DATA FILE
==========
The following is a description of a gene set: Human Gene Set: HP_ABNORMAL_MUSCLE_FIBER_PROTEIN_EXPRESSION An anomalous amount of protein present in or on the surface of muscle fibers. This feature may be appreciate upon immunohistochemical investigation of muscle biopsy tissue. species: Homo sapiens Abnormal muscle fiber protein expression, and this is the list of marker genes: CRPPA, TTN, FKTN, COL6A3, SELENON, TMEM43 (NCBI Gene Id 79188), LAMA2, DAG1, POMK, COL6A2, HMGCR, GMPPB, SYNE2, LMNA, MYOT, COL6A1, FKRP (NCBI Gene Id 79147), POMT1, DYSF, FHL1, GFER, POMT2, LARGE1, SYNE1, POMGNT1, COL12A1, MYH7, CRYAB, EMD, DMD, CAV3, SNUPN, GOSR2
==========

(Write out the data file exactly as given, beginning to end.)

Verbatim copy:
The following is a description of a gene set: Human Gene Set: HP_ABNORMAL_MUSCLE_FIBER_PROTEIN_EXPRESSION An anomalous amount of protein present in or on the surface of muscle fibers. This feature may be appreciate upon immunohistochemical investigation of muscle biopsy tissue. species: Homo sapiens Abnormal muscle fiber protein expression, and this is the list of marker genes: CRPPA, TTN, FKTN, COL6A3, SELENON, TMEM43 (NCBI Gene Id 79188), LAMA2, DAG1, POMK, COL6A2, HMGCR, GMPPB, SYNE2, LMNA, MYOT, COL6A1, FKRP (NCBI Gene Id 79147), POMT1, DYSF, FHL1, GFER, POMT2, LARGE1, SYNE1, POMGNT1, COL12A1, MYH7, CRYAB, EMD, DMD, CAV3, SNUPN, GOSR2